So the universe is not quite as you thought it was.
You’d better rearrange your beliefs, then. Because you certainly can’t rearrange the universe. —
Isaac Asimov (via we-are-star-stuff)
That’s the thing about the universe, it’s never the way we think it is, and when we get to know it, we realize ten more things we didn’t know.
(Source: goodreads.com, via mmandibles)
it is as familiar as a sister. She fills the bathtub, unravels my clothing into a heap on the floor. She sits on the toilet, painting her toenails, singing my favorite songs, while I soak. She has the most beautiful voice. The phone rings and rings and I let it just lay there screaming for help. Or it doesn’t and I watch it sit silent as the dead on my dresser. She doesn’t want to go out tonight. I beg her, tell her she can wear anything in my closet. She tells me no baby girl, no, not tonight, maybe tomorrow. There is a refrigerator full of food. I want none of it.
- Sierra DeMulder
Somali poet Warsan Shire has become the first winner and recipient of the Brunel University African Poetry Prize.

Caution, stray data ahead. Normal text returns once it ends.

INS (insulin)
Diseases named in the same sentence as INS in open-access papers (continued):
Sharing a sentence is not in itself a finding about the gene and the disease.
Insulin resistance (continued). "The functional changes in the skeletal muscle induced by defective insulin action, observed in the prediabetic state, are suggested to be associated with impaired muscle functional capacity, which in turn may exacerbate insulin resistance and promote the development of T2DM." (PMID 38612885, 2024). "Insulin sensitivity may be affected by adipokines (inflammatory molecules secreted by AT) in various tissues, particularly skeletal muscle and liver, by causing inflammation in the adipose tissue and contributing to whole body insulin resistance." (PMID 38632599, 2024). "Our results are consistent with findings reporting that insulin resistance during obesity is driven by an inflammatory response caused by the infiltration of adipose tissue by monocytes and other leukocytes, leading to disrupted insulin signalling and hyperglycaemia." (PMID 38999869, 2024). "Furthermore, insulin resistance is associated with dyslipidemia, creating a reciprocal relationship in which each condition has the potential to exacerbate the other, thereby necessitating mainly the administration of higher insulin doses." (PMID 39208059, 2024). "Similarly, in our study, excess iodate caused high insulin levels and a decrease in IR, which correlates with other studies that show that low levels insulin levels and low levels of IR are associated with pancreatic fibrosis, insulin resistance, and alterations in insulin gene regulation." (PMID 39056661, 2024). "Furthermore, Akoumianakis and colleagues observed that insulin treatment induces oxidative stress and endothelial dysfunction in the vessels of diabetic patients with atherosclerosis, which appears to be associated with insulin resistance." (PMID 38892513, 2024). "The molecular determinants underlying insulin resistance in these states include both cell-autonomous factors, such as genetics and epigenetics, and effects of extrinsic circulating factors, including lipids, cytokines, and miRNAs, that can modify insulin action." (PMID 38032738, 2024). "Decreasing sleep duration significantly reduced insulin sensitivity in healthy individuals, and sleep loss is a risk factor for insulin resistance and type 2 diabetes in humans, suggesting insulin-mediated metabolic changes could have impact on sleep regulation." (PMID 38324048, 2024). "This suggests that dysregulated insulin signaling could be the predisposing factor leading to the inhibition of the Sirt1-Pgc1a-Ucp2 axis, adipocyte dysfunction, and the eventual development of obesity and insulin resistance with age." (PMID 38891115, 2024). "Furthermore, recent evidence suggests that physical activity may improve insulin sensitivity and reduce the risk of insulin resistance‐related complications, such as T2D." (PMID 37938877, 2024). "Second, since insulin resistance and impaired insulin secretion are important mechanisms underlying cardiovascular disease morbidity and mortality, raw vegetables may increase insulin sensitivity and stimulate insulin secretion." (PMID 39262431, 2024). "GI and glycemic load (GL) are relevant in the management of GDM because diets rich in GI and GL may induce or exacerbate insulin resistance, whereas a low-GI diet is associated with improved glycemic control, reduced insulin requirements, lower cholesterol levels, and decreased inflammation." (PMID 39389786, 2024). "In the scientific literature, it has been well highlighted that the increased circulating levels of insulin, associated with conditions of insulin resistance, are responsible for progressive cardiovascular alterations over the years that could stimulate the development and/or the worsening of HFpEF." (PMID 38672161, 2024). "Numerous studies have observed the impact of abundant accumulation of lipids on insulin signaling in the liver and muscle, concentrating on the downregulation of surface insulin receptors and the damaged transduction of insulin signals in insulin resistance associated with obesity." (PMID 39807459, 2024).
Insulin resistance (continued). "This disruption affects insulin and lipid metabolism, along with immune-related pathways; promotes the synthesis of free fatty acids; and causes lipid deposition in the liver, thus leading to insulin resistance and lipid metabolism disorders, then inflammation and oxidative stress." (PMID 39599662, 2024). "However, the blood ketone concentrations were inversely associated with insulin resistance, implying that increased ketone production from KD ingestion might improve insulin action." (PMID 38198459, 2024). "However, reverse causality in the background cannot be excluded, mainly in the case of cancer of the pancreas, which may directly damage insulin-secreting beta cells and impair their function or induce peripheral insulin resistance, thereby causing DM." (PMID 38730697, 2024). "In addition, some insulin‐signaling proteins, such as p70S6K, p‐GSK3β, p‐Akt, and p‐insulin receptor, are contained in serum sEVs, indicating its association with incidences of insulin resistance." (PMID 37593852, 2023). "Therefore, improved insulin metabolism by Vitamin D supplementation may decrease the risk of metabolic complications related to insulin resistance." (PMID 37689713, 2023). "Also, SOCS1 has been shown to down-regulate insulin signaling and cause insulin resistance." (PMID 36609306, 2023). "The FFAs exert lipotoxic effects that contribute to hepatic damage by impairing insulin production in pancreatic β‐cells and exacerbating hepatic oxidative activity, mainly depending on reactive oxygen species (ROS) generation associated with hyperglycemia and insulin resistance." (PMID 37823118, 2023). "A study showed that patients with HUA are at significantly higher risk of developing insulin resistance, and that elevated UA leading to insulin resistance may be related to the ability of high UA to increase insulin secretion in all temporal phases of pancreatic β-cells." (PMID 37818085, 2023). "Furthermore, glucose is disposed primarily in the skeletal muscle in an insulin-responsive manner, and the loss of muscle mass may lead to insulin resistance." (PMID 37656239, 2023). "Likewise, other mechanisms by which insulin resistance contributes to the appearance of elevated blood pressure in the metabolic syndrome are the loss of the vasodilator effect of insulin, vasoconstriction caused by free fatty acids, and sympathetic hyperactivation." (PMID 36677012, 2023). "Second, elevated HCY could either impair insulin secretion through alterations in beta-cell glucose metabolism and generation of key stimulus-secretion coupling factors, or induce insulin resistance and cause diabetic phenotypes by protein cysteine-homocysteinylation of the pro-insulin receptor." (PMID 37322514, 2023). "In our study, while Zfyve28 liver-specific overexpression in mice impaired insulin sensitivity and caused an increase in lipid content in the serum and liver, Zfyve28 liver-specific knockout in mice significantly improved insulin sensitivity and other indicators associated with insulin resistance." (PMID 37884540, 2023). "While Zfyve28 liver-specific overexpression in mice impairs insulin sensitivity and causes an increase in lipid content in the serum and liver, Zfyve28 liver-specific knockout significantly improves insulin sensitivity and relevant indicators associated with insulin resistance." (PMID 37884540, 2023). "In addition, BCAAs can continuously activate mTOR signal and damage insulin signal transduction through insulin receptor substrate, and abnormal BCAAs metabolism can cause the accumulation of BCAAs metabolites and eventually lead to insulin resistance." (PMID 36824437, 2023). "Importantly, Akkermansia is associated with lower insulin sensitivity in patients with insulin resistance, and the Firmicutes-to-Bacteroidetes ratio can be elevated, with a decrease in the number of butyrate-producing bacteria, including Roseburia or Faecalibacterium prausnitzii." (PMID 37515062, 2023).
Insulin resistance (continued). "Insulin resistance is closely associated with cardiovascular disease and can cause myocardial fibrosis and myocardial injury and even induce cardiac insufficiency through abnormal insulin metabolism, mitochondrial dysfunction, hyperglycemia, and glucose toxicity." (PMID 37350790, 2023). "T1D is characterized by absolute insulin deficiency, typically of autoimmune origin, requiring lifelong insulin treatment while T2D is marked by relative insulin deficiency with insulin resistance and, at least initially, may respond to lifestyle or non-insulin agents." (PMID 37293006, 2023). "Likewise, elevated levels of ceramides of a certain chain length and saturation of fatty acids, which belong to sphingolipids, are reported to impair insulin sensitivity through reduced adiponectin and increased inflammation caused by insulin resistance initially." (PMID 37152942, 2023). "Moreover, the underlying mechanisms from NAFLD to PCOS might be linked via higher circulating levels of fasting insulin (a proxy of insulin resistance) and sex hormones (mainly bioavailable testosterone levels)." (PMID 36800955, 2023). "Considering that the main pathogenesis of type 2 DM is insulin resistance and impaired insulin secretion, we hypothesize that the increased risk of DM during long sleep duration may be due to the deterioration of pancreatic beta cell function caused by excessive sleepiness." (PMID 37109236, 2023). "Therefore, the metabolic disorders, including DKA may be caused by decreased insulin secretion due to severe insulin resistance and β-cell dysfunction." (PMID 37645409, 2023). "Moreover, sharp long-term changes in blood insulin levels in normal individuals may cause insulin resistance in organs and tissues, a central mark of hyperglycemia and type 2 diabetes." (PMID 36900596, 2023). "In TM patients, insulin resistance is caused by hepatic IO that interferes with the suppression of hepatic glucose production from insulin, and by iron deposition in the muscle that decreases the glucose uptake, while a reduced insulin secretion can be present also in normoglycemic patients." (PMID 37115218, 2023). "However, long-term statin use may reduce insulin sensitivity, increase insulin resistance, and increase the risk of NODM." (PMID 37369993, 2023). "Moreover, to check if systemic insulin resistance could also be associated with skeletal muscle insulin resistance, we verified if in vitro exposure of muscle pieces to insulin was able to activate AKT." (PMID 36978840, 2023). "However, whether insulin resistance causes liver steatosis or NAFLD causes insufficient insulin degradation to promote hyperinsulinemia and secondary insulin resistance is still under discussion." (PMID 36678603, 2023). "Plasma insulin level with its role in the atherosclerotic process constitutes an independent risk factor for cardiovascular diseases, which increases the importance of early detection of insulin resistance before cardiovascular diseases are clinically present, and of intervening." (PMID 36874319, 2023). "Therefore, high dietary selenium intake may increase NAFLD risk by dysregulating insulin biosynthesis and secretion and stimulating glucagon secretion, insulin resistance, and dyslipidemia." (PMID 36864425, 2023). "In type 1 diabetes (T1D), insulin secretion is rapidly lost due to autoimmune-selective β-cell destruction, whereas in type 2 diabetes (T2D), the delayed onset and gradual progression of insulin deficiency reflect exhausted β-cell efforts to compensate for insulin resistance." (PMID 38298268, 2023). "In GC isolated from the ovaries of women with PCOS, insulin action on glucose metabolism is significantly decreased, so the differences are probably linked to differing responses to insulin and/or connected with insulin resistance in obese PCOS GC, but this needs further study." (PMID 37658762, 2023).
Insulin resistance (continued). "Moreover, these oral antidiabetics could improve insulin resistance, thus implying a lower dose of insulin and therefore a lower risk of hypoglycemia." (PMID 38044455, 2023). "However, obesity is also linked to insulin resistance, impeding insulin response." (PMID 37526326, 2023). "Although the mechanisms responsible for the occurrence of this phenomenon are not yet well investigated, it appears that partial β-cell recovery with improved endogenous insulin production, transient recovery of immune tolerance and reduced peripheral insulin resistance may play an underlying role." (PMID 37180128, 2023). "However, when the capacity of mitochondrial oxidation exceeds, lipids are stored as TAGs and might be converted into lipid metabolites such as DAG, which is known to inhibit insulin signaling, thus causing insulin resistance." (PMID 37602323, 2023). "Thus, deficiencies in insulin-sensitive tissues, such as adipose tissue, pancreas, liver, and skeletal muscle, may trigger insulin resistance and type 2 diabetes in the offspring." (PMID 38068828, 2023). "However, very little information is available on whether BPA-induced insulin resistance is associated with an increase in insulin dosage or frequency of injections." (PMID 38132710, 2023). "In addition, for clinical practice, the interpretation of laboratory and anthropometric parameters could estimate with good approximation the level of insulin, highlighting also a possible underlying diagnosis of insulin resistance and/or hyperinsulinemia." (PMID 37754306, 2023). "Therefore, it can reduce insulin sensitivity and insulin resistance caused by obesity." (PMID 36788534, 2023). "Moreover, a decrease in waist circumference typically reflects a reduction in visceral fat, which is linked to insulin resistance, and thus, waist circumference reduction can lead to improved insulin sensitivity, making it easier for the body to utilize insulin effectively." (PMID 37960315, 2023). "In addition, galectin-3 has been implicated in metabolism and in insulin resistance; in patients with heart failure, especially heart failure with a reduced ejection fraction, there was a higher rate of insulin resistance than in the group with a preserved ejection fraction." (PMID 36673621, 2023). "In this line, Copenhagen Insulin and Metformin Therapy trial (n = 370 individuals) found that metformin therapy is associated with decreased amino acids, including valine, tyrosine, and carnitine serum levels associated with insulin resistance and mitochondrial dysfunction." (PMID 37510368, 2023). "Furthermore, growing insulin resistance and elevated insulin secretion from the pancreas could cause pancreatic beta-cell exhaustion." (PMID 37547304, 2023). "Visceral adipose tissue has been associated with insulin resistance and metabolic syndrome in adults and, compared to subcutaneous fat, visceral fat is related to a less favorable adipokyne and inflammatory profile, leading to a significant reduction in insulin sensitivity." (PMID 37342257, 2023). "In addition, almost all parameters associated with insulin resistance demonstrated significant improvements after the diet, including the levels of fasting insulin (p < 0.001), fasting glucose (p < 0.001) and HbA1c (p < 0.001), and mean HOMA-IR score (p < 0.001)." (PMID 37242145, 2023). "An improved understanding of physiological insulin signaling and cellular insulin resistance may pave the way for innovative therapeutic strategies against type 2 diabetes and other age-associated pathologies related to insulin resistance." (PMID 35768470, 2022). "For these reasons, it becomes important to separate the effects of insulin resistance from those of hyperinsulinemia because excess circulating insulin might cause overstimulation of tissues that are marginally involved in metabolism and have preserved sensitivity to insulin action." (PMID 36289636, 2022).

Out of a total of 655 entries, Shire was shortlisted along with six other African up-and-coming poets.
The 24-year-old Kenyan born, England-raised poet has read her work globally, and her poetry pamphlet Teaching My Mother How to Give Birth was published in 2011 by flipped eye.
The judges praised Warsan’s poetry for its combination of substance, beauty and drama. Her work was described as “…beautifully crafted, subtle and understated in its use of language and metaphor yet still able to evoke a strong sense of mood and place that touches the reader.”
“I’ve never been to Somalia, and I’m Somali. So the poems for me are a way of creating a connection to a country I’ve never been to. I don’t know how it feels to belong, or to be home or anything like that,” - Shire
(Source: attachment-barbie, via blueshoesandbluemountains)